A Guide to Webinar Etiquette
So here we are, facing a fresh new year and what a year 2020 was, and what a start to 2021. I don’t think any of us envisaged that this is where we would be, quite what we would be facing and how differently we would be working 12 months ago.
While I consider myself quite a techy person, even this year has been a steep learning curve for me in terms of discovering how to host online meetings with 20+designers. Never mind the post-production video editing. However, there is no getting around that as long as Covid remains with us, and perhaps even longer than that, we are moving even further into the age of digital marketing and online engagement. There is a sea change afoot.
Like you, I’ve attended a lot of webinars this past year… a LOT! I think I’ve hosted at least 40 myself, however, I’ve stopped counting now. And I will say that I learn something new every time. Now I really and truly hope I’ve not committed any faux pas; if I have, apologies, and hopefully one of you lovely folk will be sure to let me know… I think.
Having attended and hosted so many webinars over the past year, I have been witness to several instances that have definitely left an unpleasant taste. At some point I’ve definitely thought… “can I leave now?” Or… “Well, that’s 3 hours of my life I’m never going to get back.”
I’ve also attended brilliant webinars, where I’ve been left reeling thinking… Wow! That was so well organised! I want to know more! That was amazing! They were so funny; I’m definitely going to remember that!
And once again, if you don’t know what you don’t know, how can you be expected to run a successful event.
Therefore, I have put together A Guide to Webinar Etiquette, which I look forward to sharing with you in this and the next 2 blogs.
By understanding both sides of the event, this will only enhance your professionalism and add to your credibility, as you will come across as your complete professional designer self.
10 Tips for when YOU are ATTENDING a Webinar or Virtual Meeting
1 – Mute your microphone when entering the webinar meeting. If the host advises you can unmute and greet, then go ahead and then mute once again.
2 – To help keep background noise to a minimum, make sure you keep your microphone mute when you are not speaking.
3 – Be mindful of potential background noise, such as kids, pets, building noise etc. I once had a garbage truck backing up the street at a snail’s pace and had the windows open due to the summer heat. Suffice to say, the beep beep was rather distracting for me and no doubt annoying for my attendees.
4 – Treat the webinar as though you were in the meeting face-to-face sitting around a table. Turn ON your camera so the host and other attendees can at least see your face. You wouldn’t show up to a live meeting with a paper bag over your head. As much as you might want to stay in your jimmy-jams for a webinar, it makes for an extremely unpleasant meeting environment where only the host has their camera on, and the rest of the attendees are black rectangles on the screen. The same as if you were in person, the speaker reads off your expressions and interaction which helps drive a successful event.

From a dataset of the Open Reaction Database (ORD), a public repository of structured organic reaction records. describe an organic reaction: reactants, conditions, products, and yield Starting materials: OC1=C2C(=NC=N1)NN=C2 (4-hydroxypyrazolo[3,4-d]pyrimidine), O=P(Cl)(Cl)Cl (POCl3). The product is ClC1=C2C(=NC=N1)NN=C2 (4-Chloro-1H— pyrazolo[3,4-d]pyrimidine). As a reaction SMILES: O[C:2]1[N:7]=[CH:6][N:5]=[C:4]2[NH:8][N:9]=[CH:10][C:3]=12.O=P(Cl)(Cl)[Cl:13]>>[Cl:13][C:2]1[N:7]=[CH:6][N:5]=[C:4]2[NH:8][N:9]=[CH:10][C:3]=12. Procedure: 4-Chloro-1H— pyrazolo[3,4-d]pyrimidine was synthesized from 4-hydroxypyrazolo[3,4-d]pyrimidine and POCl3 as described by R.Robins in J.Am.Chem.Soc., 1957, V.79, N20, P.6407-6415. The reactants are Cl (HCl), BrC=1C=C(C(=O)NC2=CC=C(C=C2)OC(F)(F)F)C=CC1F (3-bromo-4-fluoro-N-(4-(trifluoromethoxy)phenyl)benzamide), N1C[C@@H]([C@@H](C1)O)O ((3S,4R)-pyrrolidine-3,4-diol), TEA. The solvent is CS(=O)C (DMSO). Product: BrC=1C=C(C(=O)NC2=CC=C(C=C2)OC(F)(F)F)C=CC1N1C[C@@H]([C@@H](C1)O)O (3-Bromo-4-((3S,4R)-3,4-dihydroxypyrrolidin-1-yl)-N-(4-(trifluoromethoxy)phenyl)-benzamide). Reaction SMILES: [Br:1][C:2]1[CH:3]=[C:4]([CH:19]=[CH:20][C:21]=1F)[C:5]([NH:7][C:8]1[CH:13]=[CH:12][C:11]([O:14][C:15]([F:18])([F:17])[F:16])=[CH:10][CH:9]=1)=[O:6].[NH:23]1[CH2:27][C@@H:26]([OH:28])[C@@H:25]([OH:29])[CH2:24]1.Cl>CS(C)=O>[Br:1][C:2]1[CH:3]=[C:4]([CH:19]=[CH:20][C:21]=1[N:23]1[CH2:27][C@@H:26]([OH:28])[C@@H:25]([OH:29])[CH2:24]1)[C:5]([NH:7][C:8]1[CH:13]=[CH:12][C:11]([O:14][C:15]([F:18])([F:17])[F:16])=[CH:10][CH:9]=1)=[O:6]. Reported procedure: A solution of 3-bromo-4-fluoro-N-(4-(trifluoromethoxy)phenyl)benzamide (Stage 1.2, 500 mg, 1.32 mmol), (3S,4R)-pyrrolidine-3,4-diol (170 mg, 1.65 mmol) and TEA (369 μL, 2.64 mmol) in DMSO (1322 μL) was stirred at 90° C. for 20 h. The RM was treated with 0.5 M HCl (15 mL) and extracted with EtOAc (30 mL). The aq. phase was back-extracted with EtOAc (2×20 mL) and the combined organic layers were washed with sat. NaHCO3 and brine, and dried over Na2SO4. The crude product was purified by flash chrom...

5 – If, however, you can’t have your camera turned on for whatever reason, i.e. it’s not working or the broadband upload speed on your side is too low, then, if you can, show your face at the start of the webinar and let people know WHY you are turning your camera off.
6 – Upload an avatar (photograph of yourself) to Zoom, so that when your camera is turned off, at least the host and other attendees of the webinar have a reminder of what you look like. It also helps make you and them feel that you are still ‘in the room’ which is far more pleasant than the aforementioned “black rectangle”.
7 – Position your camera properly. Ideally this should be at eyeline. Be mindful that if you are using a laptop and the camera is at the bottom of the screen, the view is most likely going to be up your nose. You may want to think about a freestanding camera that is mounted to your screen or desktop for a more flattering view. OR… Put something under your laptop or find a way to set your phone or tablet so the camera is at the same height as your eyes.
8 – Think about your webinar backdrop too. Avoid the stack of dirty pots and pans in the sink in the kitchen, the row of empty wine bottles on the counter or your smalls hanging on the drying rack. When watching interviews on the news, how many of us are actually looking at the room behind the speaker as much as we are looking at the person themselves. It’s a peephole into your life and it all builds a picture or perception. Even if your house is in chaos and the K2 of ironing is in the corner craving attention, don’t let your audience know – present the elegant swan, poised, calm, in control.
We are after all interior designers: this could be an opportunity to showcase our own style! So try uploading virtual background options.
9 – Limit distractions. This means let your household know that you are not to be disturbed for the next hour. Turn your mobile phone onto silent.
10 – Prepare any materials in advance. For example, have your notepad and pen ready, rather than needing to go hunt for one in the middle of the meeting.
So, Ten Top Tips for Attending a Webinar or Virtual Meeting – a great starting point and many of these points are just as relevant when we are hosting a webinar. But I will come onto that in Part 3 of this blog…next up are the Don’ts…so obvious and yet so often forgotten. So check out my blog next week for What Not to Do in a Webinar or Virtual Meeting.
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